Study: Not All Biosecurity Protocols Effective
By Stacey Oke, DVM, MSc • May 16, 2013 • Article #31895
Photo: Anne M. Eberhardt/The Horse
Ringing in 2013 brought not only a string of broken New Year’s resolutions but also a wave of equine herpesvirus outbreaks throughout the United States, highlighting the importance of biosecurity to help stop the spread of infection. But according to New Zealand researchers, while most horse owners are using biosecurity measures to protect their animals, the protocols used are unlikely to protect horses against infectious diseases.
“The implementation of biosecurity practices on a farm can be the difference between an infectious disease outbreak and maintaining the health/welfare of the herd,” explained Sarah Rosanowski, a PhD candidate at Massey University’s Institute of Veterinary, Animal, and Biomedical Sciences.
As part of a larger research project to develop control strategies for equine influenza, Rosanowski and colleagues collected data on biosecurity practices used on 660 farms. Key findings of the study were:
- 95% of the farms had at least one biosecurity practice for arriving horses, such as obtaining vaccine or deworming history, assessing gait/lameness, checking for signs of disease, and calling a veterinarian to examine horses with overt signs of illness;
- Only 31% of farms isolated new horses for more than four days;
- Few farms reported checking for clinical signs of infection, such as fever, in new horses; and
- One-third of farms had biosecurity protocols (e.g., changing clothing, hand or boot washing) in place for visiting professionals, such as dentists, farriers, riding instructors, and veterinarians (visiting professionals could act as a vector for disease spread between properties, as they can visit many properties in a day or week).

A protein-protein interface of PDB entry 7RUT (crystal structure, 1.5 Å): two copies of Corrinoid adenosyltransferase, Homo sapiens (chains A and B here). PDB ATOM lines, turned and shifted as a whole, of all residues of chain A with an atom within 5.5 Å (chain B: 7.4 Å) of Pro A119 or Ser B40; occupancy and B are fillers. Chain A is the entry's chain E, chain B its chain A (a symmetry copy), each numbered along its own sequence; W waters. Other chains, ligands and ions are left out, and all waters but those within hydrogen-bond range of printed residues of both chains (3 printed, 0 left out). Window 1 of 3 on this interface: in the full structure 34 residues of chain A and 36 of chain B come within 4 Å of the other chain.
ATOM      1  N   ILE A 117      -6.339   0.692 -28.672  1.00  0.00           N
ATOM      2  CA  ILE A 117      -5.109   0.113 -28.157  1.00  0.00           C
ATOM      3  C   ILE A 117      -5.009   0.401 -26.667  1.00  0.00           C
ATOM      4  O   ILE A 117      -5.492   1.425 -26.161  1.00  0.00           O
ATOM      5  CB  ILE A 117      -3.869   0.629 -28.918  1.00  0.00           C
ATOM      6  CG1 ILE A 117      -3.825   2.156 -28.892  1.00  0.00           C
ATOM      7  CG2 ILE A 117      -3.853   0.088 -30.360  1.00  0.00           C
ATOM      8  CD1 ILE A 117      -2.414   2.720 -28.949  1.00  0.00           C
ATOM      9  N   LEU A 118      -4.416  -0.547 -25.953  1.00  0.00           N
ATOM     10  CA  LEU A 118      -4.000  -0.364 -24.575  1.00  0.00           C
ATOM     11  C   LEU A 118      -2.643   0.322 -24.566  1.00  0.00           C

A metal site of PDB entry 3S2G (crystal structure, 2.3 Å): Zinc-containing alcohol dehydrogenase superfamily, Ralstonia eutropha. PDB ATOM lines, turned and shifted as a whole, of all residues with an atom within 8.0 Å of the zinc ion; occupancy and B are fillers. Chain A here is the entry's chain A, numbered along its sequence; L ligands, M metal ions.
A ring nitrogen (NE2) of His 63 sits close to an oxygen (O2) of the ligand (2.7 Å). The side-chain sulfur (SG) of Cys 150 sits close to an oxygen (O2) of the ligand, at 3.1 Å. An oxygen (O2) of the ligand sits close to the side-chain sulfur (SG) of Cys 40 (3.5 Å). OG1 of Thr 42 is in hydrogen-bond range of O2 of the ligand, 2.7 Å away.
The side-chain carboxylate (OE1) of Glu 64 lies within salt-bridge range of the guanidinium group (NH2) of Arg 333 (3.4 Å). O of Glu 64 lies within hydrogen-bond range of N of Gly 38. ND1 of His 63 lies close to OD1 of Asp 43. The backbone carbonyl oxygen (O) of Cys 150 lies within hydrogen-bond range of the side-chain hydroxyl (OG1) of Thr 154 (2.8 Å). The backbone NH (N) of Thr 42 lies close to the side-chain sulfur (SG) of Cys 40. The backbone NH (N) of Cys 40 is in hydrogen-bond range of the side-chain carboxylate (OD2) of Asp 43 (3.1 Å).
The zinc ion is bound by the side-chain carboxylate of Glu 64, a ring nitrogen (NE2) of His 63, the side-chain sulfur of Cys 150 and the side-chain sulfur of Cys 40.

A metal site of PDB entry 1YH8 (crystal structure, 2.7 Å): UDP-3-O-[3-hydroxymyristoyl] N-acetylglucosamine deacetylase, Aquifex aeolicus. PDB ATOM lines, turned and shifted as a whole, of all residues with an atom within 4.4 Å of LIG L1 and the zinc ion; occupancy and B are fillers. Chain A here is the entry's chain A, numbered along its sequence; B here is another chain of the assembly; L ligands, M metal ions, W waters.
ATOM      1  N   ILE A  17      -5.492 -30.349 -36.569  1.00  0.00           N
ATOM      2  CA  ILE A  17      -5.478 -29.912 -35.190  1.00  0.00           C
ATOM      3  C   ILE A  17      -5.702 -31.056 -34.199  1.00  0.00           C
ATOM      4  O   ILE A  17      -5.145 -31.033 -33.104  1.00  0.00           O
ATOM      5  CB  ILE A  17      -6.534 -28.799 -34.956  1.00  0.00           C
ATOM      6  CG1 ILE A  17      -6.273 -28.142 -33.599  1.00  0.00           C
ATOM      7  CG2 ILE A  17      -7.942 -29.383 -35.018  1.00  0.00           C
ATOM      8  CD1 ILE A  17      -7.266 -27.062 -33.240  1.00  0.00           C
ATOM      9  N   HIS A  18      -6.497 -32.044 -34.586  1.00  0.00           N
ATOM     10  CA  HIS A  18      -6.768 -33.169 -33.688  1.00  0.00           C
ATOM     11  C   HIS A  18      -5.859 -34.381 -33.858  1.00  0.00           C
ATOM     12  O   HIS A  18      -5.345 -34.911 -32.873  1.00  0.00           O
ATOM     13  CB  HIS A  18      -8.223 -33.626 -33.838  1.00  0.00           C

“Overall, few of the biosecurity practices used on noncommercial horse properties would be effective at identifying disease or stopping the spread of disease to resident horses,” Rosanowski explained.
The study investigated newly arriving horses onto the property, rather than resident horses that were returning to the property from events such as horse shows. The authors acknowledge that owners could have different practices for resident and newly arriving horses.
“This study provides valuable information regarding current biosecurity protocols," Rosanowski added. "While some biosecurity practices are in place on most properties, these practices are unlikely to be effective in an infectious disease outbreak.”
Rosanowski relayed that the biosecurity protocol outlined the July 2011 issue of Equine Disease Quarterly, could be applied to a quarantine period for newly arriving horses or resident horses returning from a trip off the farm.
Further work investigating biosecurity practices for resident horses and looking at why horse owners are not practicing biosecurity on their properties is needed, Rosanowski concluded.
The study, “The implementation of biosecurity practices and visitor protocols on noncommercial horse properties in New Zealand,” was published in Preventative Veterinary Medicine.